It seems that macports has all the build dependencies for

$ meson setup build/ --reconfigure -Ddocs=false -Dman=false -Dsystemd_user_services=false

to work. However, compilation does not go very far: macOS does not have pipe2():

[4/137] Compiling C object src/libtracker-common/libtracker-common.a.p/tracker-term-utils.c.o
FAILED: src/libtracker-common/libtracker-common.a.p/tracker-term-utils.c.o 
ccache cc -Isrc/libtracker-common/libtracker-common.a.p -Isrc/libtracker-common -I../src/libtracker-common -I. -I.. -Isrc -I../src -I/opt/local/include/glib-2.0 -I/opt/local/lib/glib-2.0/include -I/opt/local/include -I/opt/local/include/gio-unix-2.0/ -fvisibility=hidden -Xclang -fcolor-diagnostics -pipe -Wall -Winvalid-pch -g -Wformat -Wformat-security -Wno-pointer-sign -DTRACKER_COMPILATION '-DG_LOG_DOMAIN="Tracker"' -DG_LOG_STRUCTURED=1 -DG_ENABLE_DEBUG -DG_ENABLE_CONSISTENCY_CHECKS -D_REENTRANT -D_GNU_SOURCE -D_LARGEFILE64_SOURCE -MD -MQ src/libtracker-common/libtracker-common.a.p/tracker-term-utils.c.o -MF src/libtracker-common/libtracker-common.a.p/tracker-term-utils.c.o.d -o src/libtracker-common/libtracker-common.a.p/tracker-term-utils.c.o -c ../src/libtracker-common/tracker-term-utils.c
../src/libtracker-common/tracker-term-utils.c:160:6: error: implicit declaration of function 'pipe2' is invalid in C99 [-Werror,-Wimplicit-function-declaration]
        if (pipe2 (fds, O_CLOEXEC) < 0)
../src/libtracker-common/tracker-term-utils.c:160:6: note: did you mean 'pipe'?
/Library/Developer/CommandLineTools/SDKs/MacOSX10.15.sdk/usr/include/unistd.h:470:6: note: 'pipe' declared here
int      pipe(int [2]);
1 error generated.

I think the port to Windows would be a major overtake.

Right, RDFLib isn’t designed for performance indeed.

Thanks for the Mac info, I suspect that with a few well chosen #ifdefs we could get tracker-sparql to compile there. I do have access to a Mac at present, but not much time either unfortunately. I don’t have access to Windows so that will remain a mystery! :slight_smile:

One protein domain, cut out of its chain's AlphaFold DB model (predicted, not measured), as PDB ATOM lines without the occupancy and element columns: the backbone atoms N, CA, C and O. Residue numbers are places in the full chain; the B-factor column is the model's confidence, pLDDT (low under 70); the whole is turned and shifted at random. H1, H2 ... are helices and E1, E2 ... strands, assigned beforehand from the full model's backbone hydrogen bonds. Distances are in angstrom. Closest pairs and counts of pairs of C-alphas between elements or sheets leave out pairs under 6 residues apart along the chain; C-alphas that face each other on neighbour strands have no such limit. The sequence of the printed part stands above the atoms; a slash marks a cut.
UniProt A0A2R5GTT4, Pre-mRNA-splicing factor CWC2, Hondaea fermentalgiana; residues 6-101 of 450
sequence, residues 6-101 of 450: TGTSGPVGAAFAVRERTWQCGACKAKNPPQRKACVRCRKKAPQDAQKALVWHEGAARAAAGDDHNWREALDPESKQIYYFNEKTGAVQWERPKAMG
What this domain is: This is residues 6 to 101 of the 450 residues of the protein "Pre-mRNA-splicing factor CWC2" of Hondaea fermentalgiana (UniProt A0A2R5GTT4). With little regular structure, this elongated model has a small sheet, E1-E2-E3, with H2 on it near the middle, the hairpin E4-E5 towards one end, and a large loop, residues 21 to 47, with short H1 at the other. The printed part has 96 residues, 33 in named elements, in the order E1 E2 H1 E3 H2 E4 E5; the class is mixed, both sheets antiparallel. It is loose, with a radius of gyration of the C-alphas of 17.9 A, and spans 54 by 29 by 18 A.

GTK CI builds and tests on mac/mingw as well. It might be nice to adopt that for Tracker.

I too think it shouldn’t be hard to make Tracker build and run correctly on these. The specific tracker-term-utils.c file is quite unix-oriented, but it’s also fairly superfluous (contains helper terminal-oriented functions for CLI utilities, redirecting to pager, figuring out terminal WxH, etc). Everything else is (best effort) OS independent.

I’m quickly hacking something together to get the build going on macOS. The pipe2 issue is trivial to solve, however, next I hit an undefined function: json_generator_to_gstring. I assume it comes from json-glib, but I don’t find it in the exported API and there is indeed a bug open about adding it Is my json-glib too old?

Yup. json-glib too old. Maybe the dependency check needs to be adjusted in Strangely enough, reading the json-glib changelog, the missing function was added in version 1.2 and I have version 1.8.

However, I added jsdon-glib as a subproject for now.

Now I have a link error related to iconv…